I am from a state where medical marijuana is not yet legal. How can I obtain CBD-rich remedies?
To access CBD-rich medicine, one may need to visit—or coordinate with a friend or relative in—Colorado or Washington, where cannabis is legal and available for personal use for those 21 years or older. How one elects to travel with or transport their medication, which is prohibited by federal law, is their own responsibility. High quality CBD-rich products are also readily available in California. In order to be in receipt of any California cannabis product one must be in possession of a valid medical cannabis recommendation letter from a California physician. Some patients and/or caregivers come to California and establish a temporary California residence to obtain a California ID. With this ID, they can see a California medical cannabis expert, get a letter of recommendation, and then obtain CBD-rich medicine. A number of patients and their families have relocated to cannabis-friendly states in order to access CBD-rich medicine on a consistent basis.
Does it matter if CBD is extracted from cannabis or industrial hemp?
Yes, it matters. We recommend CBD-rich products made using only organic, whole plant cannabis because this offers the best safety profile and superior medicinal benefits. CBD products derived from industrial hemp may have several potential problems: Industrial hemp typically contains far less cannabidiol than CBD-rich cannabis strains, so a huge amount of industrial hemp is required to extract a small amount of CBD. This raises the risk of contaminants as hemp is a “bio-accumulator,” meaning the plant naturally draws toxins from the soil. Hemp-derived CBD and refined ‘pure’ CBD powder lack critical medicinal terpenes and secondary cannabinoids found in cannabis oil. These compounds interact with CBD and THC to enhance their medicinal benefits. Many conditions and situations may require a 1:1 CBD/THC ratio (or some other ratio) and hemp doesn't provide this as an option. We feel that cannabis derived CBD medicine gives the full spectrum of options for patients, contains beneficial terpenes, and utilizes the plant (cannabis) for its intended purpose.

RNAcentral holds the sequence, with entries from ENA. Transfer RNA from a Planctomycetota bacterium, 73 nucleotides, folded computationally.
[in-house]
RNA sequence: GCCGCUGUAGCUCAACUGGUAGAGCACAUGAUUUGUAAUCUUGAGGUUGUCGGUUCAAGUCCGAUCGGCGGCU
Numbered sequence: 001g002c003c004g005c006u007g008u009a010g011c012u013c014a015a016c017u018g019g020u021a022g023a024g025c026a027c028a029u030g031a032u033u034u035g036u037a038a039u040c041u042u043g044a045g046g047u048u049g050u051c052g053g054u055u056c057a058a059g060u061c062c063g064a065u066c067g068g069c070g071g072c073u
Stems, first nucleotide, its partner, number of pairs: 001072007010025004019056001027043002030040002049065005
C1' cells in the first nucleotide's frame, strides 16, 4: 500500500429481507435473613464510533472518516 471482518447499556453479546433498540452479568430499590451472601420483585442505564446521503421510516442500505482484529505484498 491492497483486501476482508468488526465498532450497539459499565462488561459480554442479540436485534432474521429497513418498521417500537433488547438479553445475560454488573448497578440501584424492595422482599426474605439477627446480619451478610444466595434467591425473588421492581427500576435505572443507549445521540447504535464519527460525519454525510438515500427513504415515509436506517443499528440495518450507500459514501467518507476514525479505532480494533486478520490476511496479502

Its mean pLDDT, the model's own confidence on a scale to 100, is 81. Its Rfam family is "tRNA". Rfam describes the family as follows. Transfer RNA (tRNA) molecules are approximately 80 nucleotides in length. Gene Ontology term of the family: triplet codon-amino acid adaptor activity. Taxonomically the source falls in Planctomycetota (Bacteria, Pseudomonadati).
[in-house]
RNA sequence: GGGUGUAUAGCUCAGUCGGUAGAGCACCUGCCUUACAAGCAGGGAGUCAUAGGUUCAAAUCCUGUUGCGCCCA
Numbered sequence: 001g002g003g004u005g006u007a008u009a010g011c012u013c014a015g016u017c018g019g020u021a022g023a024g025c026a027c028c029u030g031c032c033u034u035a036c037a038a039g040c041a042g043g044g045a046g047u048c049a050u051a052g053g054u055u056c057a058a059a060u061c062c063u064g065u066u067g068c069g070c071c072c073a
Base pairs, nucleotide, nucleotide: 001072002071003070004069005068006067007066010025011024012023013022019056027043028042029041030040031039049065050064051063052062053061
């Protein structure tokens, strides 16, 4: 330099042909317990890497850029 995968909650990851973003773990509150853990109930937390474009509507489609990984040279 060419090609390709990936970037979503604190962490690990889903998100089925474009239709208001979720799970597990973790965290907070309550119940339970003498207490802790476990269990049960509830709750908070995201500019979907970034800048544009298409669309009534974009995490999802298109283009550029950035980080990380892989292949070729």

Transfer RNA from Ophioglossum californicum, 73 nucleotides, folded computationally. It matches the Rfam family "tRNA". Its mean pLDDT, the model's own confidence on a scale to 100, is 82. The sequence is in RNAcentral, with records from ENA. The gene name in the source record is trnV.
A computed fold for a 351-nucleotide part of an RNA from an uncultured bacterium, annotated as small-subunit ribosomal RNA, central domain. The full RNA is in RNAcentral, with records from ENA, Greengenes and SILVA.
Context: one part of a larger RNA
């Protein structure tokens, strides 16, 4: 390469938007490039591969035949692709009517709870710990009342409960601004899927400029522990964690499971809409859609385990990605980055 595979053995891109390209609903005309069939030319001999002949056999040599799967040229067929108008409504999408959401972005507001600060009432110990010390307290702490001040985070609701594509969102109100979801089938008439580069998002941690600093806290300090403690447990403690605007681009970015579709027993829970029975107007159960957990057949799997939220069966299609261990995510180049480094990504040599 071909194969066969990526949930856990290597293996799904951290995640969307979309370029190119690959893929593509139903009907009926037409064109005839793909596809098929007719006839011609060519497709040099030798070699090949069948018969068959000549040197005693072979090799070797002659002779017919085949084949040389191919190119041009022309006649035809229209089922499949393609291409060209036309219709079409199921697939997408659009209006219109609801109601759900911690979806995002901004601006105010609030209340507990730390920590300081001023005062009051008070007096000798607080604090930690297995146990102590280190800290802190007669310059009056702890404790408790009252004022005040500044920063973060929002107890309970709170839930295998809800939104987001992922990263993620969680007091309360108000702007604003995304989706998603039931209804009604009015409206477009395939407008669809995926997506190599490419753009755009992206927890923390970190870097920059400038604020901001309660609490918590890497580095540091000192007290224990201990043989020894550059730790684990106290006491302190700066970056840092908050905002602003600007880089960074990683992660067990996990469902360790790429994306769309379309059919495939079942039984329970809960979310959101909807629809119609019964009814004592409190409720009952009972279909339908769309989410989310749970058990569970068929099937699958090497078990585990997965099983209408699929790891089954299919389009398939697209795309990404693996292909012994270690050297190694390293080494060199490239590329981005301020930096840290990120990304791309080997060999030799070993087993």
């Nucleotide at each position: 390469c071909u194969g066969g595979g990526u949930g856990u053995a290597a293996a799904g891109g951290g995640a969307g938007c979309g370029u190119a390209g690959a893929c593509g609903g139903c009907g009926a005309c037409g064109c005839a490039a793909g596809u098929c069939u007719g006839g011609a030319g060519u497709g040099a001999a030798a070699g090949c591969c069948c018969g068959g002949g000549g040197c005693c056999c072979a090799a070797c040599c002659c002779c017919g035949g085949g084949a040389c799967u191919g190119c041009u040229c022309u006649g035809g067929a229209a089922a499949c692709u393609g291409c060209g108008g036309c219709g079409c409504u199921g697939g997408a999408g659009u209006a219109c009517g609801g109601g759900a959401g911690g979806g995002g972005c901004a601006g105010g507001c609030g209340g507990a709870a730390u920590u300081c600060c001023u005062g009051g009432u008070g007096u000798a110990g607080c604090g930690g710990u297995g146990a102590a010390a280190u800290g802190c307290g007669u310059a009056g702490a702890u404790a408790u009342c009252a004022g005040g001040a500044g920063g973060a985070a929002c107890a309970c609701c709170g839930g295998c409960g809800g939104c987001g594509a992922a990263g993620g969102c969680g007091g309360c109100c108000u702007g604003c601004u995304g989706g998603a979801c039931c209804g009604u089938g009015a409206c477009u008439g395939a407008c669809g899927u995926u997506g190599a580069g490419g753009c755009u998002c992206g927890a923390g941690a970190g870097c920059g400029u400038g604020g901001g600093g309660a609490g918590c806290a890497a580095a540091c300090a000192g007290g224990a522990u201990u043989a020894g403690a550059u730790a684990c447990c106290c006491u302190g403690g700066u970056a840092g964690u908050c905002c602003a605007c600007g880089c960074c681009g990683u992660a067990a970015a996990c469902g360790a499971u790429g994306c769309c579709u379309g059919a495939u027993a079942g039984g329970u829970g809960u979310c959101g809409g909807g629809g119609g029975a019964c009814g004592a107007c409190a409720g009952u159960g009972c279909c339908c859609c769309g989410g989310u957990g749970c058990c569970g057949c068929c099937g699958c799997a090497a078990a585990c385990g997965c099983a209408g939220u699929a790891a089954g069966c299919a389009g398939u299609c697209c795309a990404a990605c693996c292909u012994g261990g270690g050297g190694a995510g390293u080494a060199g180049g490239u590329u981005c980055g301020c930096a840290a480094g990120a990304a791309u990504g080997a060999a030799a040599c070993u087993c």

In general, we refer to cannabis that has been bred for cannabinoid profile to be called "high resin" type cannabis. Cannabis that has been bred for stalk or seed production is considered "low resin" (industrial hemp). The lines of this become blurry because many manufacturers are growing CBD rich, low THC cannabis (bred for cannabinoid content) and calling it "industrial hemp" to get around regulations in the United States. Plants bred for cannabinoid content are high-resin plants. This includes THC dominant and also CBD rich, low THC chemotypes. Hemp plants are low-resin plants. Industrial hemp has been historically bred for fiber and seed content, not for harvesting the “buds” of the plant. Overall, cannabis that has been bred for cannabinoid content (high resin cannabis- whatever the CBD/THC ratio) is what is best to extract and use for cannabis medicine.
Does CBD interact with other medications?
Yes. CBD inhibits the cytochrome P450 enzyme, which is involved in metabolizing many drugs. Compounds in grapefruit inhibit the same enzyme group, which is why physicians advice patients not to eat grapefruit shortly before or after taking a medication. By inhibiting cytochrome P450, CBD can either reduce or increase the effects of other drugs. In some situations, it may be advisable for a physician to monitor a patient’s blood levels of other medications while taking CBD.
How do I know what dose of CBD I should take?
Project CBD has published a Cannabis Dosing Guide for patients and health professionals.